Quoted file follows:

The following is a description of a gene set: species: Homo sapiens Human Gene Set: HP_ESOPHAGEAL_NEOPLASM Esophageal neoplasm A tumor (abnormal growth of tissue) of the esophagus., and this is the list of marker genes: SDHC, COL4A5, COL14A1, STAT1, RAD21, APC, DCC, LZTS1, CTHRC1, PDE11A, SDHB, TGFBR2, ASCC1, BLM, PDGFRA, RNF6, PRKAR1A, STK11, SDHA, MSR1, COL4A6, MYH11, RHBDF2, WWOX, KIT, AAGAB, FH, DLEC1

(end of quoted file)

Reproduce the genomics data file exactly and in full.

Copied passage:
The following is a description of a gene set: species: Homo sapiens Human Gene Set: HP_ESOPHAGEAL_NEOPLASM Esophageal neoplasm A tumor (abnormal growth of tissue) of the esophagus., and this is the list of marker genes: SDHC, COL4A5, COL14A1, STAT1, RAD21, APC, DCC, LZTS1, CTHRC1, PDE11A, SDHB, TGFBR2, ASCC1, BLM, PDGFRA, RNF6, PRKAR1A, STK11, SDHA, MSR1, COL4A6, MYH11, RHBDF2, WWOX, KIT, AAGAB, FH, DLEC1